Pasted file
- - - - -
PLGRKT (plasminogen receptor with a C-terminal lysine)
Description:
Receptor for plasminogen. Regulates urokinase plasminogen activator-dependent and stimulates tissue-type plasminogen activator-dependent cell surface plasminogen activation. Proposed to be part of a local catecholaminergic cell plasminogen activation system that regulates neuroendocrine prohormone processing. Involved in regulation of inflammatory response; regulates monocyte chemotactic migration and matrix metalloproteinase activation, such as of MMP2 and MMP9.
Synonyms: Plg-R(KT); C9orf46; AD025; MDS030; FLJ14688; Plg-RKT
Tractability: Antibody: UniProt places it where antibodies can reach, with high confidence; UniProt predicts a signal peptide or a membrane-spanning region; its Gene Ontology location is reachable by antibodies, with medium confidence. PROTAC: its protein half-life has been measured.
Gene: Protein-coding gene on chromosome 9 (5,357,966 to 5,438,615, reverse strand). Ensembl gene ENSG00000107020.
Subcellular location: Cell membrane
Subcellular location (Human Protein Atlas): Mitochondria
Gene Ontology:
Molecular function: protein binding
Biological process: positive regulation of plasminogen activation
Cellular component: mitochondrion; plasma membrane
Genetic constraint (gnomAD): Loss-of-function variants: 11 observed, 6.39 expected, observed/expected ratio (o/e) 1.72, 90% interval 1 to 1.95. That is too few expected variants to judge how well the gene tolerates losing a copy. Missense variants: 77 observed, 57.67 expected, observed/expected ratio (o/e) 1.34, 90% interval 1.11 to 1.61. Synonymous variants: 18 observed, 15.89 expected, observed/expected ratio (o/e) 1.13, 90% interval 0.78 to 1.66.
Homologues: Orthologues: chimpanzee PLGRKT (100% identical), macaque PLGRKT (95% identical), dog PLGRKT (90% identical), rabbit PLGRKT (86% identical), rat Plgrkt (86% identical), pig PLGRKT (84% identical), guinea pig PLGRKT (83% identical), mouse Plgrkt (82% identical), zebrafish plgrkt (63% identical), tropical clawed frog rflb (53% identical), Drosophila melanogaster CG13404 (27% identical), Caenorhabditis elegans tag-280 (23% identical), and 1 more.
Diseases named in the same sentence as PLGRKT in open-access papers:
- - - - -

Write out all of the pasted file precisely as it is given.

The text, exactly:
PLGRKT (plasminogen receptor with a C-terminal lysine)
Description:
Receptor for plasminogen. Regulates urokinase plasminogen activator-dependent and stimulates tissue-type plasminogen activator-dependent cell surface plasminogen activation. Proposed to be part of a local catecholaminergic cell plasminogen activation system that regulates neuroendocrine prohormone processing. Involved in regulation of inflammatory response; regulates monocyte chemotactic migration and matrix metalloproteinase activation, such as of MMP2 and MMP9.
Synonyms: Plg-R(KT); C9orf46; AD025; MDS030; FLJ14688; Plg-RKT
Tractability: Antibody: UniProt places it where antibodies can reach, with high confidence; UniProt predicts a signal peptide or a membrane-spanning region; its Gene Ontology location is reachable by antibodies, with medium confidence. PROTAC: its protein half-life has been measured.
Gene: Protein-coding gene on chromosome 9 (5,357,966 to 5,438,615, reverse strand). Ensembl gene ENSG00000107020.
Subcellular location: Cell membrane
Subcellular location (Human Protein Atlas): Mitochondria
Gene Ontology:
Molecular function: protein binding
Biological process: positive regulation of plasminogen activation
Cellular component: mitochondrion; plasma membrane
Genetic constraint (gnomAD): Loss-of-function variants: 11 observed, 6.39 expected, observed/expected ratio (o/e) 1.72, 90% interval 1 to 1.95. That is too few expected variants to judge how well the gene tolerates losing a copy. Missense variants: 77 observed, 57.67 expected, observed/expected ratio (o/e) 1.34, 90% interval 1.11 to 1.61. Synonymous variants: 18 observed, 15.89 expected, observed/expected ratio (o/e) 1.13, 90% interval 0.78 to 1.66.
Homologues: Orthologues: chimpanzee PLGRKT (100% identical), macaque PLGRKT (95% identical), dog PLGRKT (90% identical), rabbit PLGRKT (86% identical), rat Plgrkt (86% identical), pig PLGRKT (84% identical), guinea pig PLGRKT (83% identical), mouse Plgrkt (82% identical), zebrafish plgrkt (63% identical), tropical clawed frog rflb (53% identical), Drosophila melanogaster CG13404 (27% identical), Caenorhabditis elegans tag-280 (23% identical), and 1 more.
Diseases named in the same sentence as PLGRKT in open-access papers: